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Marco Rubio touts his COVID response record in new Senate campaign attack ad against Val Demings

Sen. Marco Rubio, a Republican of Florida, is up for re-election this year and is expected to face Rep. Val Demings, a Democrat of Florida who was on President Joe Biden’s short list for running mate when he was campaigning for the White House.

Drew Angerer/Getty Images, Mandel Ngan-Pool/Getty Images

  • A Rubio campaign ad slams Demings for talking about being on Biden’s VP list as the pandemic hit.
  • The ad aims to contrast her interviews with Rubio’s work on a jobs program for small businesses. 
  • Rubio is vying for a third term in the US Senate to represent battleground Florida. 

Incumbent Republican Sen. Marco Rubio is telegraphing what he considers one of his biggest political assets in Florida against Rep. Val Demings, his likely Democratic challenger in what could become one of the most expensive US Senate races in history.

Rubio’s latest attack strategy as he seeks reelection in the battleground state is to tout his work co-authoring the $800 billion Paycheck Protection Program, a coronavirus rescue measure that allowed small businesses to borrow forgivable loans from the federal government to keep workers on the payroll. 

In a digital ad out Monday, the Rubio campaign contrasts the senator’s work on the PPP in March 2020, during the early days of the pandemic, with media interviews Demings took around the same time. In them, she was asked about the possibility of then-Democratic presidential candidate Joe Biden picking her as his running mate.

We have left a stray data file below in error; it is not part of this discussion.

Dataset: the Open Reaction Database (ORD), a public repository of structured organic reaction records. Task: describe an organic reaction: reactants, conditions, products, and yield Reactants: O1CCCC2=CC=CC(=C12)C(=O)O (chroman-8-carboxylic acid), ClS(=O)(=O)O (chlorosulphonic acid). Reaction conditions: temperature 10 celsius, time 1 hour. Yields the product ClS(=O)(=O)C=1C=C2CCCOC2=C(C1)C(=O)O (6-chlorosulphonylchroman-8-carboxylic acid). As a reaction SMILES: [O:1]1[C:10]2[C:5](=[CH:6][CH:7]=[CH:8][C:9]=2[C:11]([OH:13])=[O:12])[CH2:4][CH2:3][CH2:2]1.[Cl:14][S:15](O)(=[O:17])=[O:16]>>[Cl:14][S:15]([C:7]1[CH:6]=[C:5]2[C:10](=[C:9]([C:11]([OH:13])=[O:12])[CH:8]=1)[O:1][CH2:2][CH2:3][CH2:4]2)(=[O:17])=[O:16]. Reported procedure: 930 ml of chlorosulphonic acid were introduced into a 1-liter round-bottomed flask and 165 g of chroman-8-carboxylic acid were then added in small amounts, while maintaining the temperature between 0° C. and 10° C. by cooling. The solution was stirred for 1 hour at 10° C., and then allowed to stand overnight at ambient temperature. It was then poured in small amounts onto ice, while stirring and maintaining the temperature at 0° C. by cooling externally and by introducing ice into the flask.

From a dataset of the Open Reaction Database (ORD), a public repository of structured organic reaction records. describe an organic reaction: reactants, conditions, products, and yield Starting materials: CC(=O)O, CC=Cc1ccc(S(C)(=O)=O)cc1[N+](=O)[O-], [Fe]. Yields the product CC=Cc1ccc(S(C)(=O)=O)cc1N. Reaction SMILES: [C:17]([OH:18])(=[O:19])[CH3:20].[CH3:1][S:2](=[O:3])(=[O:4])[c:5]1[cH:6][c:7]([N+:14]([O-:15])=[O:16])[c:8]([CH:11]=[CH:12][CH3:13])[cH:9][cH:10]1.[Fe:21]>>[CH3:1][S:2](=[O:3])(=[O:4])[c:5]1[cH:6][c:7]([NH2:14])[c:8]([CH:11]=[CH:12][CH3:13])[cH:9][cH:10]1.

“While Val focused on politics, Marco got to work,” says the ad, dubbed “The Choice is Clear” and provided exclusively to Insider.

It concludes with a Demings voice-over saying, “I would be honored to serve alongside Joe Biden.”

“Val Demings was more concerned with auditioning to be Joe Biden’s running mate than helping the people of Florida through an unprecedented pandemic,” Elizabeth Gregory, Rubio for Senate spokeswoman, told Insider. “The contrast couldn’t be more clear: Marco Rubio delivers results, and Val Demings plays party politics.” 

In 2020 Demings was widely considered to be on Biden’s vice-presidential candidate shortlist, a role that eventually went to then-Sen. Kamala Harris, a Democrat of California. 

Demings voted for all COVID rescue bills that included the PPP, but Rubio voted against Biden’s $1.9 trillion coronavirus aid package in 2021 even though it added more funds to the small business loan program. All congressional Republicans voted against the $1.9 trillion stimulus, warning that it would lead to inflation and mostly bail out blue states.

Today, most states are awash in cash and inflation has reached a 40-year high, a trend economists attribute to numerous factors. Still, the unemployment rate has continued to fall and wages are rising. 

Christian Slater, a spokesman for Demings’ campaign, called the Rubio campaign ad a “desperate attack.”

“The truth is Marco Rubio sided with his party bosses over everyday Floridians and fought against critical support for Florida’s working families during COVID-19,” Slater said.